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In the years following the 9/11 attacks, the CIA set up a new Detention and Interrogation program in which suspects were subject to torture methods in order to gain information and intelligence. In this gripping drama, the true story of government staffer Daniel J. Jones' report into these practices and the battles he faced from the authorities in attempting to suppress his findings, is told.
When Senator Dianne Feinstein (Annette Bening) learns of an article in the New York Times which describes how the CIA had destroyed tapes of Al-Qaeda detainees, she tasks an idealistic up-and-coming staffer with leading an investigation into the potentially dubious and controversial interrogation practices. Daniel J. Jones (Adam Driver) learns of an extraordinary program - costing in excess of $80million and led by two psychologists who had no real-world interrogation or intelligence experience - in which suspects were tortured through a variety of inhumane techniques, and yet which provided zero results.
He begins to compile a report as part of his investigation into these practices, but multiple factors conspire to provide convenient barriers to his telling of this remarkable story. This includes instances of obstruction from the CIA - not sharing relevant data, making it difficult to access or retain information, and Jones even believes that at one point the CIA may have hacked his work - but he also has internal difficulties to get past. As the following clip demonstrates, he becomes so single-minded in his quest to get the report completed and released that even his own boss, Senator Feinstein, begins to question his loyalty.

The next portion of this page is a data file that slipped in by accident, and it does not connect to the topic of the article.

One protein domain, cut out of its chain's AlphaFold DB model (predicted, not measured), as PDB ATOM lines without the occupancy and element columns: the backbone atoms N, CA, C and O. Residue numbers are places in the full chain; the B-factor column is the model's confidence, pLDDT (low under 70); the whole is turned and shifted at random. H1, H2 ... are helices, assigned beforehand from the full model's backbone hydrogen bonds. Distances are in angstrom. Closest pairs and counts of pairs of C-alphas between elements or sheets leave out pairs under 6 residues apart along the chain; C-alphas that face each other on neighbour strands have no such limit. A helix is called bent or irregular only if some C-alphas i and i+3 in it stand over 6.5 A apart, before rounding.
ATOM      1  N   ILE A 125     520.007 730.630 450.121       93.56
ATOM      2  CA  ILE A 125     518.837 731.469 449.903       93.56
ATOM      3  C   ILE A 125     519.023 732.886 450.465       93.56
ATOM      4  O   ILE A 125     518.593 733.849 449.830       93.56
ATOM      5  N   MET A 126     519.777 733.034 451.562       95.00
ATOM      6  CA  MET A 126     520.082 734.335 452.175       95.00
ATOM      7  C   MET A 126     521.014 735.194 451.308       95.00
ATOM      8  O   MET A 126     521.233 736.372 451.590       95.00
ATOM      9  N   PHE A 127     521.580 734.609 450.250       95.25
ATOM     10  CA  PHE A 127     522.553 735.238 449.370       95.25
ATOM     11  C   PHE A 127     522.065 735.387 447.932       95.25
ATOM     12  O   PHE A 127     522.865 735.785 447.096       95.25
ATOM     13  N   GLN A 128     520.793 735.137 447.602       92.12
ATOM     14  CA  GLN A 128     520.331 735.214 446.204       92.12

While most of the narrative follows Jones' quest to compile evidence and release his report, there are also flashback scenes in the first half of the film which invite audiences to witness some of the instances of horrific torture conducted, rather than merely hearing about them. Although these scenes are intense, and propel the film to a ‘15' certificate (the BBFC guidance states that: "there are verbal references to torture, as well as flashbacks to prisoners being subjected to sleep deprivation with music played at high volume, physical assaults, stress positions, waterboarding and forced enemas), they are necessary to help bring home the reality of the situation, and while these moments are severe and may be uncomfortable for some viewers, the extremity is brief.
One of the interesting questions the film poses is that around the ethics of torture, and whether it could ever be a justifiable interrogation technique. But in this case, and as mentioned in the trailer below, Jones comes to understand that the torture being used simply did not work; the information gathered as a result was either a lie, or something already known: no new information was gathered as a result of torture.